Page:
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Jane McCallion’s shameful secret

7 Jan

I have a shameful secret.

I buy books almost compulsively, but read so infrequently that soon they will outnumber the books I own that I have read. It’s true.

See what I mean?

So, in 2017, Ive decided to try and rectify this situation. First: stop buying books. Seriously. Second: take stock of the books I do have and try to read all of them over the course of the year.

The list below is the list of shame. It’s organised thematically (fiction, essays, classical literature, science, management, general non-fiction, technology/robots and the future of work, feminist literature), but not necessarily in the order I will read them. That, I’m going to leave up to Twitter (after all, this was originally a blog about the use and misuse of social media!) If you want to help me and don’t already follow me, I’m @janemccallion.

I also intend to write brief reviews of the books after I’ve read them, so stay tuned for that. Now, without further ado:

The List


  • Maddaddam
  • Origin
  • Space
  • Time
  • The Circle
  • Arrival
  • Dracula
  • Our Friends from Frolix 8
  • Foundation and Empire
  • Second Foundation
  • Dune
  • Ficciones
  • Les Belles Images
  • Master and Margarita
  • Asterix Chez Les Pictes


  • The Collapse of Complex Societies
  • Art of the Soluble
  • Retour au Meilleur des Mondes (Brave New World Revisited)
  • The Mind’s Eye
  • Seeing Voices
  • Netymology
  • After Babel
  • The Secret Life of Words
  • La Voz Dormida
  • The Tanner’s Figure

Classical Literature

  • Utopia
  • The Republic
  • The Odyssey


  • Question Everything
  • Why are Orangutans orange?
  • Computing with Quantum Cats


  • The Art of War
  • How to Win Friends and Influence People

General Non-Fiction

  • Eyewitness to History
  • Dial M for Murdoch
  • Googled
  • Join Me
  • The Life Changing Magic of Tidying

Technology, robots and the future of work

  • Our Work Here is Done
  • The Rise of the Robots
  • The Rise of the Humans
  • Postcapitalism
  • Society’s Genome

Feminist literature

  • Living Dolls
  • Moranthology
  • Men Explain Things to Me


And there you have it – the 47-book long list of shame. For reference, the one I’ve had the longest is Dracula – I was meant to read it for AS-Level English Literature and, er, well I didn’t.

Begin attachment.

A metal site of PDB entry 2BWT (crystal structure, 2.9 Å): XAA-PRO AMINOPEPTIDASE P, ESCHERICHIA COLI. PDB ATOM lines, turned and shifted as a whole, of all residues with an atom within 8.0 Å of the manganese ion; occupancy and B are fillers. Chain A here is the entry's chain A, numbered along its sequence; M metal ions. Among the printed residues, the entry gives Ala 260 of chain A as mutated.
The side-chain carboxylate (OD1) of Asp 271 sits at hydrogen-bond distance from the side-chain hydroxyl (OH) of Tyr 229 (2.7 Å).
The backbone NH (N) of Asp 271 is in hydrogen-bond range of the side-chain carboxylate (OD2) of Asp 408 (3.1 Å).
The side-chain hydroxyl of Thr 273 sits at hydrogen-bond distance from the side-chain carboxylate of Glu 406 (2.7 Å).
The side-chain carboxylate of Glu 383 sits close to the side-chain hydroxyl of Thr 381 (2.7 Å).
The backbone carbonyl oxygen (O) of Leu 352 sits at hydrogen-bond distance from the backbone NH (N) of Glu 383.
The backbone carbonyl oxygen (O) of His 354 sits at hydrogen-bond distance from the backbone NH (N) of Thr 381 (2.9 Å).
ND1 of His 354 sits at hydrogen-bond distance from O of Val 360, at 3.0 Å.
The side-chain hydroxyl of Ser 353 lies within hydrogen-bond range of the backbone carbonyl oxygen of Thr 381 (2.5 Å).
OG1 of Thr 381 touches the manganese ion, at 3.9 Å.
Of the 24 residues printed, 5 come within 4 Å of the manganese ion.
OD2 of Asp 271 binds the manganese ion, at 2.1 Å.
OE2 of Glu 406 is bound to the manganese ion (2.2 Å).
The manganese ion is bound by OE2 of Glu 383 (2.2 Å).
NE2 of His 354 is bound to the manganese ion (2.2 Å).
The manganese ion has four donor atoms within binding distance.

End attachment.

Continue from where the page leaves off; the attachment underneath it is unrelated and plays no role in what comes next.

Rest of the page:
As each book is completed, I’ll cross it off the list. Here’s to a more well-read me!



14 Aug

A week ago yesterday, Tottenham in North London erupted into violence after the shooting of local man called Mark Duggan by armed police. That’s really all there is to say about that at the moment, as everything else is totally confused, but that event can be pointed to as the straw that finally broke the camel’s back. The riots then spread the following night to Brixton in South London and Enfield and Wood Green in North London. On Monday, we had Croydon, Ealing and Enfield again, with the riots spreading to other areas of England on Tuesday. There is a lot of information elsewhere about the riots, including in depth analysis and coverage and I will put some links on the resources page. Because what I want to talk about it the role of social media.

There must be some very sore knees in Westminster this week with all the knee-jerk reactions going on and what has once again been shown in stark relief is how people in power not only don’t understand, but are scared of new technology (in the broadest sense of the word). Lots of people have been expressing ideas that go something along the lines of “during a social disturbance, all modes of communication need to be shut down.” There was a lot of this kind of talk very early on, but the person who has really got it in the neck is MP for Corby and East Northamptonshire Louise Mensch, who called for the shutting down of Twitter during civil unrest. The irony of the fact that she did this on Twitter was not lost on anyone and she received a torrent of tweets lambasting her for it.